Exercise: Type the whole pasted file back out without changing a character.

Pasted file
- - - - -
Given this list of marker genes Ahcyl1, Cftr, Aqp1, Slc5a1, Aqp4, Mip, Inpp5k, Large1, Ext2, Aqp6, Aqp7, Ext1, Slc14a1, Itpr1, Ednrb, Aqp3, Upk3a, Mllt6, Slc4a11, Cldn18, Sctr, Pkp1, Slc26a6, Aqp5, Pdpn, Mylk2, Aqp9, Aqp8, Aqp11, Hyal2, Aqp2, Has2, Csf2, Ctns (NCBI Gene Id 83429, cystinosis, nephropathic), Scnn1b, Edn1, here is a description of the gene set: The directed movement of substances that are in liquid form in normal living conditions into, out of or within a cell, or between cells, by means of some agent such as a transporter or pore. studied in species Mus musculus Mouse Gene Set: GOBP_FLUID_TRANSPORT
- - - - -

Given this list of marker genes Ahcyl1, Cftr, Aqp1, Slc5a1, Aqp4, Mip, Inpp5k, Large1, Ext2, Aqp6, Aqp7, Ext1, Slc14a1, Itpr1, Ednrb, Aqp3, Upk3a, Mllt6, Slc4a11, Cldn18, Sctr, Pkp1, Slc26a6, Aqp5, Pdpn, Mylk2, Aqp9, Aqp8, Aqp11, Hyal2, Aqp2, Has2, Csf2, Ctns (NCBI Gene Id 83429, cystinosis, nephropathic), Scnn1b, Edn1, here is a description of the gene set: The directed movement of substances that are in liquid form in normal living conditions into, out of or within a cell, or between cells, by means of some agent such as a transporter or pore. studied in species Mus musculus Mouse Gene Set: GOBP_FLUID_TRANSPORT